British Soul Queen and Star of Memphis the Musical: Beverley Knight

Queen of British soul Beverley Knight has been one of the UK's most consistent artists of the past 15 years, scoring several top 10 albums, including the platinum-selling Voice: The Best of Beverley Knight.

She has sold over a million albums in the UK along the way, including four gold certified albums. Beverley is currently starring in Memphis the Musical in London’s West End. She plays Felicia Farrell, an underground singer in her brother’s bar during the late 1950s and 1960s in Memphis, Tennessee, in America’s deep south. Black History Month got to speak with her about the part, her career and her role in the fight against racial and LGBT discrimination.

BHM: First, congratulations on your outstanding performances in Memphis. You were a complete joy to watch and you are certainly one of the standout performers in what is a very strong cast. How are you finding Memphis? Being front and centre each night must be something you enjoy, but just how much hard work goes into each performance?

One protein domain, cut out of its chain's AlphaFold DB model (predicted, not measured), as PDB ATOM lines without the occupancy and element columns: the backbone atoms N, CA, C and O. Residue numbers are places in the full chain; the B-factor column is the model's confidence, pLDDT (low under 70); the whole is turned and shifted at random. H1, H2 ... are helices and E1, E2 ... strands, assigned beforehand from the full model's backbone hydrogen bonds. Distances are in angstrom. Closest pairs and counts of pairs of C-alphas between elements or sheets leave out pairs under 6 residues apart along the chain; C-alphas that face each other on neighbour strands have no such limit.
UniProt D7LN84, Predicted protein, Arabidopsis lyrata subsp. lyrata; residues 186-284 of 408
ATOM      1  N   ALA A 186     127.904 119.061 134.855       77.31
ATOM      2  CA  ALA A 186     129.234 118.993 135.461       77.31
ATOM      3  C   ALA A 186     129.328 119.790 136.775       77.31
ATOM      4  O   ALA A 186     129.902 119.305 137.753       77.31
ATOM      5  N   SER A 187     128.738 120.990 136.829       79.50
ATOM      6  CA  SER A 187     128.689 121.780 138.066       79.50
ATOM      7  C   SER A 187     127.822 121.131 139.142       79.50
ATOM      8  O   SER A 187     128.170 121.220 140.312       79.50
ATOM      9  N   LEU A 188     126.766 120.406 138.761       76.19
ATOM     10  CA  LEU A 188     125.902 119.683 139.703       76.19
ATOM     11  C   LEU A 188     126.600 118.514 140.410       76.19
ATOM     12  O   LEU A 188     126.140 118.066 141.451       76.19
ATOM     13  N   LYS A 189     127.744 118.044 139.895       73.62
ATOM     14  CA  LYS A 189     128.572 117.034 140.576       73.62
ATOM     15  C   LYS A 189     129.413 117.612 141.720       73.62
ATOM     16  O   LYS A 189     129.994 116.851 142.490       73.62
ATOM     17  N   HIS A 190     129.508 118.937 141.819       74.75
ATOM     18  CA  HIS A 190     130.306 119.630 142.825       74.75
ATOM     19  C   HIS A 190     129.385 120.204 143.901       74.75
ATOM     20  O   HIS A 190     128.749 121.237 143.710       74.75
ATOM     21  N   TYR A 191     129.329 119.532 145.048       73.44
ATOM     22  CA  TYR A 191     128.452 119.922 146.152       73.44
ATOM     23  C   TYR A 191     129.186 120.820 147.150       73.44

Memphis2014JP-11271-RTBK: It is hard work, requiring way more concentration than a concert as from curtain up to curtain down you are portraying someone else. You can’t float in and out of improv the way you naturally do in a gig. I love it, I love the focus, the discipline and the team spirit.

BHM: You have been playing Felicia Farrell for almost a year now. Are you saddened that your time in Memphis is coming to an end?

BK: Very saddened. This show is one of the most loved in the West End, and I love Felicia’s fight and drive. A gift of a role to play.

BHM: What was it like taking on a role that has such strong historical and emotional links for Black people in terms of racial discrimination?